offoffoff opinion



Site links
  • Contact us

    Get our newsletter:
    Search the site:

    Current Opinion

  • Interview: Eric Foner on freedom
  • Interview: George McGovern on Vietnam, Iraq and the election of 1972
  • Interview: Maurice Isserman on the 1960s, Vietnam and Iraq
  • Interview: Thomas Keck on judicial activism and the conservative Supreme Court
  • Interview: Bard O'Neill on Insurgency and Terrorism and the Iraq War


      Eric Foner
    Eric Foner on Freedom

    Columbia Professor Eric Foner talks about our ideas of freedom from early America to the current election.


    Columbia Professor Eric Foner, best known for his histories of the Reconstruction era, also published "The Story of American Freedom" in 1998, looking at what the idea of freedom has meant to Americans throughout our country's history. As the word "freedom" cropped up repeatedly in presidential politics, I wanted to talk with Professor Foner about the resonance and meaning of "freedom" — the word and the ideal. Here is an edited transcript of our interview, conducted shortly before the Republican convention in New York.


    Related links: Official site
    State of the Nation

    Interviews about the state of our country from the election to the inauguration.

    • George McGovern on Vietnam, Iraq and the election of 1972
    •  Thomas Keck on judicial activism and the conservative Supreme Court
    • Bard O'Neill on Insurgency, Terrorism and the Iraq War
    • Maurice Isserman on "America Divided"
    • Eric Foner on freedom
    Available from

    Reconstruction: America's Unfinished Revolution, 1863-1877


    The Story of American Freedom

    Q: I went to look up your book on Amazon, and one or two people had written something like, "Why should he be writing this book? He's a specialist in the Civil War era, and what does he know about freedom?"

    ERIC FONER: I actually don't look at those things, but people have a right to put their point of view out there. Actually, I would say quite the reverse — the Civil War era is precisely what got me interested in this question of freedom. This is the moment in American history where freedom, you might say, became not simply an abstract idea but a concrete reality and problem. The question of the emancipation of the slaves. I've written a long book about the Reconstruction era, in which the critical problem facing the country was: What is going to be the meaning of the freedom of these four million people? What rights go along with being a free American? Are they going to achieve the right to vote, [own] land, civil rights, legal rights? And that was the crux of the debate in that very contentious period.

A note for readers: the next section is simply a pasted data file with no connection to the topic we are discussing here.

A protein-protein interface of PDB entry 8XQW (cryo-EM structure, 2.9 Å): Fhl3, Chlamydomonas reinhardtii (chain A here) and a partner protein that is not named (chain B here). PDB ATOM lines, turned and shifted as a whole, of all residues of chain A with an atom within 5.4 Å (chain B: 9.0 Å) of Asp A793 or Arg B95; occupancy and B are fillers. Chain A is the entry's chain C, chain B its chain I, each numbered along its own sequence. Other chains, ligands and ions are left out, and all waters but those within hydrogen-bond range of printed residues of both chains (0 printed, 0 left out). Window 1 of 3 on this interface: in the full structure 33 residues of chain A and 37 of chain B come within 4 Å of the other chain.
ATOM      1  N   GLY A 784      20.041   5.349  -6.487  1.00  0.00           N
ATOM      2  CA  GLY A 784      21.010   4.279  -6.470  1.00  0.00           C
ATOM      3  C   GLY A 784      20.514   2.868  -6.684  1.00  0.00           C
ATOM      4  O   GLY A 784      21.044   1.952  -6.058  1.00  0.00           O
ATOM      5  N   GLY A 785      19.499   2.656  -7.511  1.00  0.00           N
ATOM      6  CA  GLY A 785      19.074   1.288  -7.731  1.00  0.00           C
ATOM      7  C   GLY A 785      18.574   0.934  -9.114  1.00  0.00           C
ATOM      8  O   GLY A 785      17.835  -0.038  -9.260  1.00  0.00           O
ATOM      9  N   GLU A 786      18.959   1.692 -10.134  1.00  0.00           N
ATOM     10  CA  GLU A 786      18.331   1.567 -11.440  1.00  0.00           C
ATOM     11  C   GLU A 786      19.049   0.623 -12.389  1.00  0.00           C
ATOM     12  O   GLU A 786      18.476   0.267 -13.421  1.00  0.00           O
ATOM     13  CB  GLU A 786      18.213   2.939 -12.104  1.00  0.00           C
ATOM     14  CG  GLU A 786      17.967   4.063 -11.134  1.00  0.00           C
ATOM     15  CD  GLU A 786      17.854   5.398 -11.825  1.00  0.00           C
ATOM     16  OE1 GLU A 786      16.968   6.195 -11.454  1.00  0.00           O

So I think, in a sense, it was the very study of the Civil War, the aftermath of the Civil War, and the process of emancipation itself and how the country reacted to the end of slavery that got me interested in this issue of the conflicting views of freedom — that freedom is not a simple thing. There's not just one predetermined definition of freedom. What freedom meant to African-Americans coming out of slavery was very different from what their freedom meant to, let's say, former slave owners, and then Northerners had their own idea of what freedom meant. So it was exactly my study of that period that got me interested in looking at freedom in a broader sense in American history.

      These ideas of freedom are always being contested. There may be a dominant view at a time, but there are other subordinate views. Sometimes what's subordinate in one era will become dominant later on.
    Q: I read your book on Reconstruction, and also a book on Andrew Johnson at the same time, and it seemed to me that, more than the Civil War, which has had this resurgence of interest over the last fifteen years, Reconstruction really determined what the country was going to be.

    ERIC FONER: Well, Reconstruction did have a lot to do with the future path of American development — particularly in its race relations, but [also] other ways — and you might say it was a tremendous missed opportunity for the country to set off on a road toward greater equality and greater justice than really was implemented in the late 19th, early 20th centuries. You know, I look at that period whole. The pre-Civil War period, the Civil War, the Reconstruction — it's all one large era in which the subject of slavery, slavery's relation to American life, emancipation, these are the critical questions confronting American society. And they still reverberate. They reverberate in debates over whether we should fly the Confederate flag. They reverberate in debates over the issue of reparations for slavery. They reverberate in efforts in some places to rename schools that are named after slave owners. So we haven't yet quite come to terms with slavery in our own consciousness, even though it's 150 years, almost, after the end of the Civil War.

    Q: Some of the arguments over freedom that started to develop after that included freedom of contract and the conflicting economic rights that people tried to claim, and later, Roosevelt's Four Freedoms, which attempted to redefine the idea of freedom as things that people are entitled to that aren't necessarily the things that are in the Bill of Rights or in the Declaration of Independence.

    ERIC FONER: Well, actually, Roosevelt then, in '44, talked about a second Bill of Rights. The Bill of Rights, of course, is a protection of basic liberties — freedom of speech, freedom of the press, the right to a trial by jury, the right against unjust imprisonment, etc. — against suppression by the federal government. The Bill of Rights was initially written with the assumption that a powerful national government is the greatest danger to liberty — a widely held view, of course.